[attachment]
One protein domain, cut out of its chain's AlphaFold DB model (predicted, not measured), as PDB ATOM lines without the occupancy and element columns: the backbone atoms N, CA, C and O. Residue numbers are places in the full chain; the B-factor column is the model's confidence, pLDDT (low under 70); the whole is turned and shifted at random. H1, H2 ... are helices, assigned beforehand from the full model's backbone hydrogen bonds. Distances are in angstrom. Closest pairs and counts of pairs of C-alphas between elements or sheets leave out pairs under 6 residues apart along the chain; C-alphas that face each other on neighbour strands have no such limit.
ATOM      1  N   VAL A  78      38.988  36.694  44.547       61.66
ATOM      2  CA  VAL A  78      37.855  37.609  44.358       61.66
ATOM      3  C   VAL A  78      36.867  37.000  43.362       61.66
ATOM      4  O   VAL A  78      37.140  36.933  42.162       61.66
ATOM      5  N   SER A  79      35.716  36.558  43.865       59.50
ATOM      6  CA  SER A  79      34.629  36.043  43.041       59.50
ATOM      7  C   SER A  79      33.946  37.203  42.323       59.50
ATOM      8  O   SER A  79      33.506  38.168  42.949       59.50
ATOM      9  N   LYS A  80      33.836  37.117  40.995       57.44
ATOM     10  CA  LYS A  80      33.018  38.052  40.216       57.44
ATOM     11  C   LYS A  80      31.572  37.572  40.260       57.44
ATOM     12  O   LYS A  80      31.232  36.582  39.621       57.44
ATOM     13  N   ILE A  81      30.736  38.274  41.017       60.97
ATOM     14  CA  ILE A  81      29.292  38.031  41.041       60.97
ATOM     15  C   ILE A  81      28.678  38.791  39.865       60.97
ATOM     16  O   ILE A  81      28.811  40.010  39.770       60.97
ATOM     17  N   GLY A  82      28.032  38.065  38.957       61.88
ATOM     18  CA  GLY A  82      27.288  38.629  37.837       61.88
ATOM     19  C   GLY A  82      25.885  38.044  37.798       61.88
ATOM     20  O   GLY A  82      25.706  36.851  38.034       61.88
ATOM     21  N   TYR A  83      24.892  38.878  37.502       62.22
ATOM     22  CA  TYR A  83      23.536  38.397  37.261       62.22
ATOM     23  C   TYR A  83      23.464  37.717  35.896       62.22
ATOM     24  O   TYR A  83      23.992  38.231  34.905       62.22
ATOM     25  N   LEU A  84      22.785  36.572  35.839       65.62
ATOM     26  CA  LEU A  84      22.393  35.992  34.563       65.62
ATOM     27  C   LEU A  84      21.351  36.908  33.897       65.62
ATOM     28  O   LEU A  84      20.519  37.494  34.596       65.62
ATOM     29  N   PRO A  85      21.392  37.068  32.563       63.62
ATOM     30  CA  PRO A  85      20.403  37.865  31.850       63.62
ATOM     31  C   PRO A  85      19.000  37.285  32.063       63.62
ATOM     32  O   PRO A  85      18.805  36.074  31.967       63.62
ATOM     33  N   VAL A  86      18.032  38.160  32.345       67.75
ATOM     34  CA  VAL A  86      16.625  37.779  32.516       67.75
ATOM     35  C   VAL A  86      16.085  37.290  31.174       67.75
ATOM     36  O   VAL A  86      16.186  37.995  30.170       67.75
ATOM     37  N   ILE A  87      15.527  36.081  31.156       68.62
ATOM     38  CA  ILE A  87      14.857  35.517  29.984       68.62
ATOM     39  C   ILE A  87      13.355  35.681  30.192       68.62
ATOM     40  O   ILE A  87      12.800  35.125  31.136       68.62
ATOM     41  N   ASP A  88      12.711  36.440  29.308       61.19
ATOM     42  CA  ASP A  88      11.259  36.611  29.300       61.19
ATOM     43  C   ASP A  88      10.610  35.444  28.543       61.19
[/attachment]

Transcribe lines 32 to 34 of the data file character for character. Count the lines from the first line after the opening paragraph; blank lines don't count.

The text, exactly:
ATOM     32  O   PRO A  85      18.805  36.074  31.967       63.62
ATOM     33  N   VAL A  86      18.032  38.160  32.345       67.75
ATOM     34  CA  VAL A  86      16.625  37.779  32.516       67.75